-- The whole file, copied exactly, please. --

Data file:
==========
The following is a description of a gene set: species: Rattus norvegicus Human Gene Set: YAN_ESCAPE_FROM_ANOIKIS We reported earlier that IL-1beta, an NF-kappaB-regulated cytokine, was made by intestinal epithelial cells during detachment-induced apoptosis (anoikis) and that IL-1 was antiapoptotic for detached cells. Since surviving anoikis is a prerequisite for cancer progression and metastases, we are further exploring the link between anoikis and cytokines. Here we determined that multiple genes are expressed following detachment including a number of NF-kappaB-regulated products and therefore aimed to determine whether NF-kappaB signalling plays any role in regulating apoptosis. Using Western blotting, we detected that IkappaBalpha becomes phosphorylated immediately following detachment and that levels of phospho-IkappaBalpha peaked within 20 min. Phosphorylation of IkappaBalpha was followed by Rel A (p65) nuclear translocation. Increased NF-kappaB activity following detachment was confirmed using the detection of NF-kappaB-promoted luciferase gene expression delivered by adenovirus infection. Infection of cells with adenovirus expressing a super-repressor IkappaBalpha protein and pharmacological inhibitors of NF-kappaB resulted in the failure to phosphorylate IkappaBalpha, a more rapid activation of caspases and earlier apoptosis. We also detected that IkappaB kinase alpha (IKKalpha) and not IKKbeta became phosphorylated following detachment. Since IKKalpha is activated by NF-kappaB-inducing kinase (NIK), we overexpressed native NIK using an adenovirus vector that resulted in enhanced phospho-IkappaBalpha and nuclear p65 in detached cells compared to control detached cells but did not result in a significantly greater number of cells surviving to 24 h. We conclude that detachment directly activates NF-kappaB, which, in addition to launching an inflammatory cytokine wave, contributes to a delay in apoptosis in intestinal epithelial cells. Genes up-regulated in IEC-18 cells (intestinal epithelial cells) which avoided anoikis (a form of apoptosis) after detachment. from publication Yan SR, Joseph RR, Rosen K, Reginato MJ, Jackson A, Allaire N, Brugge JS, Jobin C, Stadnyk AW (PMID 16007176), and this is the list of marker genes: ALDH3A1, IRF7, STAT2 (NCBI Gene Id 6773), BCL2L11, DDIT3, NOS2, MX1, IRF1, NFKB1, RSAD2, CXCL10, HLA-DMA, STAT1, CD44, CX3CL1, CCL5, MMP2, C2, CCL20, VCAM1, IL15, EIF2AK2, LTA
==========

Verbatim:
The following is a description of a gene set: species: Rattus norvegicus Human Gene Set: YAN_ESCAPE_FROM_ANOIKIS We reported earlier that IL-1beta, an NF-kappaB-regulated cytokine, was made by intestinal epithelial cells during detachment-induced apoptosis (anoikis) and that IL-1 was antiapoptotic for detached cells. Since surviving anoikis is a prerequisite for cancer progression and metastases, we are further exploring the link between anoikis and cytokines. Here we determined that multiple genes are expressed following detachment including a number of NF-kappaB-regulated products and therefore aimed to determine whether NF-kappaB signalling plays any role in regulating apoptosis. Using Western blotting, we detected that IkappaBalpha becomes phosphorylated immediately following detachment and that levels of phospho-IkappaBalpha peaked within 20 min. Phosphorylation of IkappaBalpha was followed by Rel A (p65) nuclear translocation. Increased NF-kappaB activity following detachment was confirmed using the detection of NF-kappaB-promoted luciferase gene expression delivered by adenovirus infection. Infection of cells with adenovirus expressing a super-repressor IkappaBalpha protein and pharmacological inhibitors of NF-kappaB resulted in the failure to phosphorylate IkappaBalpha, a more rapid activation of caspases and earlier apoptosis. We also detected that IkappaB kinase alpha (IKKalpha) and not IKKbeta became phosphorylated following detachment. Since IKKalpha is activated by NF-kappaB-inducing kinase (NIK), we overexpressed native NIK using an adenovirus vector that resulted in enhanced phospho-IkappaBalpha and nuclear p65 in detached cells compared to control detached cells but did not result in a significantly greater number of cells surviving to 24 h. We conclude that detachment directly activates NF-kappaB, which, in addition to launching an inflammatory cytokine wave, contributes to a delay in apoptosis in intestinal epithelial cells. Genes up-regulated in IEC-18 cells (intestinal epithelial cells) which avoided anoikis (a form of apoptosis) after detachment. from publication Yan SR, Joseph RR, Rosen K, Reginato MJ, Jackson A, Allaire N, Brugge JS, Jobin C, Stadnyk AW (PMID 16007176), and this is the list of marker genes: ALDH3A1, IRF7, STAT2 (NCBI Gene Id 6773), BCL2L11, DDIT3, NOS2, MX1, IRF1, NFKB1, RSAD2, CXCL10, HLA-DMA, STAT1, CD44, CX3CL1, CCL5, MMP2, C2, CCL20, VCAM1, IL15, EIF2AK2, LTA